If coach and players get their wires crossed and one thinks it practice when theother thinks it is experimenting chaos and breakdown in communication will occur.
Secondly, coaches need to clarify the learning objectives for the players - i.e. what isthis activity or drill all about?
Understanding how players learn is central to the whole process – some learning is almost instantaneous but other learning takes time to be absorbed and become fluid and natural. Players that take more time to learn are not bad learners; they maysimply need more time – fast learning is not necessarily the best learning.
After setting up a new learning activity the coaches first task should be to conducta needs analysis, i.e. who really needs my help? Am I just being self-indulgentand showing the players what I know?
Listening to the players is a vital skill and one that coaches need to develop; also askingthe right questions in the right way and at the right time. Instructions should be clear and precise and directed at those players who need them. Players who do not need help should be given the time and opportunity to practice orexperiment without interruption.
How do mistakes help learning?
We might not like our players making mistakes but they do happen even when theplayers are experienced and know a lot about what they are doing. The fact that we talk about learning through trial and error suggests that the error part is not going to be eradicated.
There is also our recognition that in order to win games of football there is often the need to take risks and try out new things learnt on the training pitch.
This may mean attempting more difficult techniques, applying new skills orexperimenting with new strategies or tactics i.e. taking training into the game.
If as coaches we encourage our players to take the actions that are required to learn new things we have to recognise that there will be errors. The question is how do we as coaches respond to our players making such errors?
Learning new things is a high risk business for the players. It means daring not to knowand it may mean facing up to the fact that you may not yet be as competent as others within your group or team.
Therefore the player must see the relevance of the new technique, skill or tactic otherwisethey may perceive the risk of daring not to know as too great and not bother to try - staying within the boundaries of what they can already do instead. Therefore, motivation to learn is high on the agenda.
During this transitional state players could be fragile and only highlighting their mistakes may not be the best way to encourage them to practice and experiment with new things.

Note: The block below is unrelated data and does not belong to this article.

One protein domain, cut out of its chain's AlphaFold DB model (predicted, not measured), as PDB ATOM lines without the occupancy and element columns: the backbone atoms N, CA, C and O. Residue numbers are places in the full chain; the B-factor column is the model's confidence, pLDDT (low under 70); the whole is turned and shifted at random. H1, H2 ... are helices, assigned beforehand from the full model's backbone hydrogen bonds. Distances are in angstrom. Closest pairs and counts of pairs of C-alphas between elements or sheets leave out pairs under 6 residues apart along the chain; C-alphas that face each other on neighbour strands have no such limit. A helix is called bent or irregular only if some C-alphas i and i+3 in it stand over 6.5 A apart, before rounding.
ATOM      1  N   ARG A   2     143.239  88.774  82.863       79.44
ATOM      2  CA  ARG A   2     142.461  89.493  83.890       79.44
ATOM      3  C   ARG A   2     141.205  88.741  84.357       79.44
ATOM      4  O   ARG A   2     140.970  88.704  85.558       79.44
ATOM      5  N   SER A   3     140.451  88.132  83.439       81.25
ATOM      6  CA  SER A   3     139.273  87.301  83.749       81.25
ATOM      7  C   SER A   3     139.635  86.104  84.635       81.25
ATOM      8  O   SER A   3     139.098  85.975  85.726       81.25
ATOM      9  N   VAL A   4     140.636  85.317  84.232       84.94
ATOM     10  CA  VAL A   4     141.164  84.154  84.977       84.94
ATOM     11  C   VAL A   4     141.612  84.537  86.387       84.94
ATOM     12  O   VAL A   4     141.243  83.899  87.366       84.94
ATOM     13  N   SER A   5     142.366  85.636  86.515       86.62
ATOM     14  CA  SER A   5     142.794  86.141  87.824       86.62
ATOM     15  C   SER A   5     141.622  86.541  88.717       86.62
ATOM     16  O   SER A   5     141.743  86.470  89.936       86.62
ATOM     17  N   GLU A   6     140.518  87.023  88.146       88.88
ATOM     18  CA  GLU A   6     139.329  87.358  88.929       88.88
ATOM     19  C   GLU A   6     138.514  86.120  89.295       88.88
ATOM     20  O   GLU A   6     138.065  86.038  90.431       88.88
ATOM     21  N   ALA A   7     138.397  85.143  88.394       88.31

Players need to be given the license by the coach to experiment and try out new andexciting things, in doing so pushing out the boundaries of what they currently know or can do – moving on into the unknown.
Highlighting mistakes may send out the message that not being able to do something is a personal flaw. Players may not want to risk being seen as incompetent or inadequate within their group and not try again.
To create the right learning challenge for their players sometimes the most constructive response to mistakes from coaches can be a sort of ‘skilfulneglect’. In other words, leave the players alone as much as possible to workout as much for themselves as they can.
The coach needs to recognise and acknowledge how players may be feeling when faced with new or difficult tasks i.e. ‘We’re now going to work with our weaker foot. I understand that things may go wrong and sometimes passes may not be as good as you would like but that’s OK. Just try to steadily improve thatweaker side.’
Become your own ‘coach inside your head’.
It is possible to reflect on mistakes later when the emotion of the moment and the match has drained away. Some players will find developing this questioningprocess useful:
• Where did the mistake occur?
• When did it occur?
• What did you do?
• How did you feel aboutwhat happened at the time?
• Why was it a mistake?
• What did you learn?
• How will you improve?
Coaches can help players develop this process
Possible problems with mistakes
The biggest problem with mistakes is that fear of making them may well hinder ourdevelopment and evolution as learners and players. That is why it is important to reassess the role of mistakes in player development, recognise that they are merely staging posts on the learning pathway and can never be completely avoided.
They can be costly in competitive matches but we are talking about player development which is a long-term process. Short-term reversal versus long-term gain is a price worth paying.